A user composes a CQ and posts it to the system using its peer. The userís peer sends this request to the PeerCQ system. After that, the peer where this CQ will be executed is determined and the CQ is assigned to that peer. Then the CQ starts execution. When the peer responsible for executing the CQ detects an interested information update and runs the query, it notifies the owner of this CQ, supplying it with the resulting new information. This notification could be realized by mailing the result to the owner's e-mail address or by directly sending it to the owners peer if it is online at the time of notification. Note that, even if a peer is not participating in the system at a given time, its previously posted CQs are in execution at other places.
In the described scenario the userís peer is located on the user side and
becomes a part of the system at initialization time of the servant application.
However, the user might be using a hand device or some device that is not
powerful enough in terms of resources to participate in the PeerCQ system as a
servant. In these cases the user can only be a client and forward its CQís to a
service provider that participates in the PeerCQ system in the regular way.
In PeerCQ system every peer participates in the process of evaluating CQs. A peer joining the PeerCQ network is assigned some CQs to process, and it can post a new CQ of its own interest. This newly entered CQ is usually assigned to a different peer in the system for processing. PeerCQ system combines three functionalities: data storage (storage of CQs), processing (execution of CQs; i.e. update monitoring, trigger condition evaluation and query execution) and delivery (notification service). CQs posted to the system must be safely stored all the time and for each CQ there must exist a peer executing it at any time.
There are several challenges in developing a peer-to-peer solution in CQ domain. First of all, the CQ domain is complex. A CQ is a long running entity, which requires processing and has a large state. At this point, balancing the workload equally over peers, safely storing and smoothly executing CQs become important issues to focus.
Some problems that need attention in this peer-to-peer approach to CQ system are:
Smart service partitioning
How the load is balanced among the peers?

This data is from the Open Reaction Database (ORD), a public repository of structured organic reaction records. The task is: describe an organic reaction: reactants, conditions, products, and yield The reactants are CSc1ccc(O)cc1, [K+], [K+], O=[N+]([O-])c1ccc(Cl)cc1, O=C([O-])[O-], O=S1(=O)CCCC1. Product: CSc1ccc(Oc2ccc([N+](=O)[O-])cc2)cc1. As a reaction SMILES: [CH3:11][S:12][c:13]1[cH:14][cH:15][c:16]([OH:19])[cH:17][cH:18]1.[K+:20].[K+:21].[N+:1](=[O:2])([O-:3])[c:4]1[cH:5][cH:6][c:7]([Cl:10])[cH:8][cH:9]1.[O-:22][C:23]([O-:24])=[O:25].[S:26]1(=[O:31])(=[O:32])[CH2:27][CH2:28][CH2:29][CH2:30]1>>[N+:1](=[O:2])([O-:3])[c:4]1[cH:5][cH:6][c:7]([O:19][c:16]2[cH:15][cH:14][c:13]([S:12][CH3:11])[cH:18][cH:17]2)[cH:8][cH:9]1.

Is a peerís contribution to the system configurable by the administrator of that peer?
Is the load balancing sensitive to the resource power and the desired contribution of the peer? In other words is it peer-aware?
What is the role of CQ subscriptions in peer load balancing?
Is the load balancing sensitive to the information coming from CQs? More concretely, does the assignment decision consider the specifics of the CQ at hand while determining the peer that will execute it? In other words is it CQ-aware?
When a peer enters the network, does it get some already active CQs to execute from other peers in order to balance the load? If so, how does this migration work?
When a peer leaves the network, which peers get the CQs that it was executing?
What will happen if the peer executing a CQ fails and how is this detected in the system?
Do failures have an affect on the correct execution of the CQs, since the CQs have a state while running and a simple start over method will not work all the time?
How trust-worthy are the peers?
How stable are the peers, are they entering and exiting the system so frequently that they are not helpful enough to execute CQs, since CQs are long running entities.
Is there a reason for users to stay connected to the PeerCQ system, in other words does the system favors the peers participating better?
Is there a protection mechanism against malicious peers that continuously post useless but resource consuming CQs.
Users behind firewalls might be restricted to access some information on the web. The target sources, that has to be monitored in order to execute a CQ might not be reachable to a peer assigned to that CQ. How PeerCQ system deals with those cases?